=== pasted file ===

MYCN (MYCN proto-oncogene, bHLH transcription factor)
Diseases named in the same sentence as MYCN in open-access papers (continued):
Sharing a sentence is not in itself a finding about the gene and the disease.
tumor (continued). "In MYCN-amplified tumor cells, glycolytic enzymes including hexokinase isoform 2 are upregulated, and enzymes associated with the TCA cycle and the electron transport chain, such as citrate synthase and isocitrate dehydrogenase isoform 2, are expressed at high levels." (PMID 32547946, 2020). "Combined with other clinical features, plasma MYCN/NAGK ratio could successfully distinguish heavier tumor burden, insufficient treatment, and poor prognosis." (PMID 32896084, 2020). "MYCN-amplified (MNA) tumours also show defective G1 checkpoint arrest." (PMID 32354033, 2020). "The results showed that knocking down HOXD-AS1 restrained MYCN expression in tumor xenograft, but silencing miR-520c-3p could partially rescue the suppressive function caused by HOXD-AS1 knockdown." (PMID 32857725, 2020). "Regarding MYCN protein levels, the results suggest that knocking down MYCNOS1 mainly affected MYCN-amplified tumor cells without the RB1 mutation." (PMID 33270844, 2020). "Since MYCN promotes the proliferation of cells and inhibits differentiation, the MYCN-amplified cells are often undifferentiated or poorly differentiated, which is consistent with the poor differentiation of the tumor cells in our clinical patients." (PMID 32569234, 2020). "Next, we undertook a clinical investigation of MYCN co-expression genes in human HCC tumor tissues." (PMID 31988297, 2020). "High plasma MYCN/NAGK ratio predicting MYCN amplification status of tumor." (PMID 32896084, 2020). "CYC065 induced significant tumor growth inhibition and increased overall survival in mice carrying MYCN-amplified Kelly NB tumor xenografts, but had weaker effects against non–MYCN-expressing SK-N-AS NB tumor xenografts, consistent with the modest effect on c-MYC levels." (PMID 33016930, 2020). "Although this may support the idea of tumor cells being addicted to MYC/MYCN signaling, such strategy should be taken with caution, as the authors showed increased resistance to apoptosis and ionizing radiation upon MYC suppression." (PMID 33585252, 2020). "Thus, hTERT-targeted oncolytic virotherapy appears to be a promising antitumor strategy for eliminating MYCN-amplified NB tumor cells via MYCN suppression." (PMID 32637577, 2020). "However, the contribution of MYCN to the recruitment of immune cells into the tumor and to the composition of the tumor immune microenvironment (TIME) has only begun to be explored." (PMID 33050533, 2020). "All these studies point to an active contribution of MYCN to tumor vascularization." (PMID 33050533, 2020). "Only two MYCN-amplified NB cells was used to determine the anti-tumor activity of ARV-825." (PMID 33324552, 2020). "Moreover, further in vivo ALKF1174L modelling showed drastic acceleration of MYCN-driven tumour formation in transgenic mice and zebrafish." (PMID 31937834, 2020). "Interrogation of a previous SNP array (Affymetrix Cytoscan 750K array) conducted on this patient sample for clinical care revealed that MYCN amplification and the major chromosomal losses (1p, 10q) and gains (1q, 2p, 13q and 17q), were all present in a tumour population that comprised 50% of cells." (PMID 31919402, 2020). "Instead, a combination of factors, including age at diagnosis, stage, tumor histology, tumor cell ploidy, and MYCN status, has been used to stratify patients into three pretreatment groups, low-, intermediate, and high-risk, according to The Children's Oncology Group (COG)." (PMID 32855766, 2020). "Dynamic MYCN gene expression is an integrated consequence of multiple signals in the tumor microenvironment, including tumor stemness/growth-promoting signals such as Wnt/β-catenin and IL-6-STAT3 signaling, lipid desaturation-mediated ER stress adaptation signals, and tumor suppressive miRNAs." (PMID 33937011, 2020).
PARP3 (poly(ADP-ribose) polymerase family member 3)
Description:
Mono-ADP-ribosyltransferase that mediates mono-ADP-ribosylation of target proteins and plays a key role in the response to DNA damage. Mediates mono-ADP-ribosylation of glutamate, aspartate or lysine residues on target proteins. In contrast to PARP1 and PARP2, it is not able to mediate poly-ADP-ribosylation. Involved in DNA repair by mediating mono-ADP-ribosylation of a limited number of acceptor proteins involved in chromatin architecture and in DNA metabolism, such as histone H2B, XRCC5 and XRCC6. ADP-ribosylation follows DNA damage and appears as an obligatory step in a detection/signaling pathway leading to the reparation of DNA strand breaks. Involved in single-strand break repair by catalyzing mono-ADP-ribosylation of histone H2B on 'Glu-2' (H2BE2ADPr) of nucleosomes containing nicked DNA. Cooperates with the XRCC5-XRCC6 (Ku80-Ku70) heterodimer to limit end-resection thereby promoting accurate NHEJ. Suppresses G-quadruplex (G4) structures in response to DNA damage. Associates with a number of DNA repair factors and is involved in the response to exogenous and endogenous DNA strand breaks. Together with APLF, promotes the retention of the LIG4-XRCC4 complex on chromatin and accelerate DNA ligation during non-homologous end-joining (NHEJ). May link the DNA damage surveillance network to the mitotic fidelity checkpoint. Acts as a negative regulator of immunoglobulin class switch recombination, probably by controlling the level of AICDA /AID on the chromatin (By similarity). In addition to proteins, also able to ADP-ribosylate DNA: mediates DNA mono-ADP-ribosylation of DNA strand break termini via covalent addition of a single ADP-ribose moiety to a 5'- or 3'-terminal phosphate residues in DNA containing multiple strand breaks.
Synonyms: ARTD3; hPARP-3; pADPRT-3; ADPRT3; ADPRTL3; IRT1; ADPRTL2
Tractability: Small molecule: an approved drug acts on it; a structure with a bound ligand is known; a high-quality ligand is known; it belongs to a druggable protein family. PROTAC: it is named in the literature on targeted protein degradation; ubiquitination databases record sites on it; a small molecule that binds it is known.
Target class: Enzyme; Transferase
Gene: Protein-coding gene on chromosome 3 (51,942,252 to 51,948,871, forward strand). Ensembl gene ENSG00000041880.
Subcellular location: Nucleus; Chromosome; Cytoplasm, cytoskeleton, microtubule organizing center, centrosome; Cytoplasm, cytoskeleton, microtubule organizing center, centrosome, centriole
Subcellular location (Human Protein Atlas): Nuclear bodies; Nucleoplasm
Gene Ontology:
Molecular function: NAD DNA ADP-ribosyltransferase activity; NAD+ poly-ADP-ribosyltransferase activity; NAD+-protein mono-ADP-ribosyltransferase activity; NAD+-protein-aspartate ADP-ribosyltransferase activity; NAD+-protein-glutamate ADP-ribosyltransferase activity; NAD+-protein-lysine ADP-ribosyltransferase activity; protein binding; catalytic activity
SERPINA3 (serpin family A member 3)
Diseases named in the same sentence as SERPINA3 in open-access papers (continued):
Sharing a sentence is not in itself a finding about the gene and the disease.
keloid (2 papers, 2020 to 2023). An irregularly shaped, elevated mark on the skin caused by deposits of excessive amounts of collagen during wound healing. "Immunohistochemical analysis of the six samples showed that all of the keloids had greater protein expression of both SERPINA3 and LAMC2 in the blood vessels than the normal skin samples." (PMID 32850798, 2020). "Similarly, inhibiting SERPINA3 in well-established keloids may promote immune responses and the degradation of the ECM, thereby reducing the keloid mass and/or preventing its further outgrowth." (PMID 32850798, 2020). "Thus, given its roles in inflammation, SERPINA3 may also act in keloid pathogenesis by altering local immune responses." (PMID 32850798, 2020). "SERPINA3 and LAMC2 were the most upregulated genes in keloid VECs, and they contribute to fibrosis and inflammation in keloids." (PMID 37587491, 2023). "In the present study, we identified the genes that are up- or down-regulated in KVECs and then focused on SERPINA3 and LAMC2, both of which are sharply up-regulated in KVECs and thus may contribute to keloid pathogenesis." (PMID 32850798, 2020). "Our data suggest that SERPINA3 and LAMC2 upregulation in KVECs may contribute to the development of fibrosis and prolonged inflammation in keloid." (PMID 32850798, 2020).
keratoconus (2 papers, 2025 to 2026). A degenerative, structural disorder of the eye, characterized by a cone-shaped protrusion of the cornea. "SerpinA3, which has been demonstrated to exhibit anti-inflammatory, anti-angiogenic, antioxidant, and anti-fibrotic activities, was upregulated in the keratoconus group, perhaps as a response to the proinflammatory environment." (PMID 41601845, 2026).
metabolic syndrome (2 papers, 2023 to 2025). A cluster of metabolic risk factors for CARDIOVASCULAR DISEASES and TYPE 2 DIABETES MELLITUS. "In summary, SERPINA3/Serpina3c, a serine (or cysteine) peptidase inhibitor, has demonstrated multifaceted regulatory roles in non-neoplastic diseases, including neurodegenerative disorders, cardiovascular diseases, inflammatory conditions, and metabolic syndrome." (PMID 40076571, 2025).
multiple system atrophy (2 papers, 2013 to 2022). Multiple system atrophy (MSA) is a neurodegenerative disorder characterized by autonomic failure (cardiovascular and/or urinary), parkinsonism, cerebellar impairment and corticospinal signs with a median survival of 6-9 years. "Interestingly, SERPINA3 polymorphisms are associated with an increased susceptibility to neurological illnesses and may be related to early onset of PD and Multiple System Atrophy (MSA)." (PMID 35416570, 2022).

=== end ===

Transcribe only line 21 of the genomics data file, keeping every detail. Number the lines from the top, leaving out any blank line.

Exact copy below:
metabolic syndrome (2 papers, 2023 to 2025). A cluster of metabolic risk factors for CARDIOVASCULAR DISEASES and TYPE 2 DIABETES MELLITUS. "In summary, SERPINA3/Serpina3c, a serine (or cysteine) peptidase inhibitor, has demonstrated multifaceted regulatory roles in non-neoplastic diseases, including neurodegenerative disorders, cardiovascular diseases, inflammatory conditions, and metabolic syndrome." (PMID 40076571, 2025).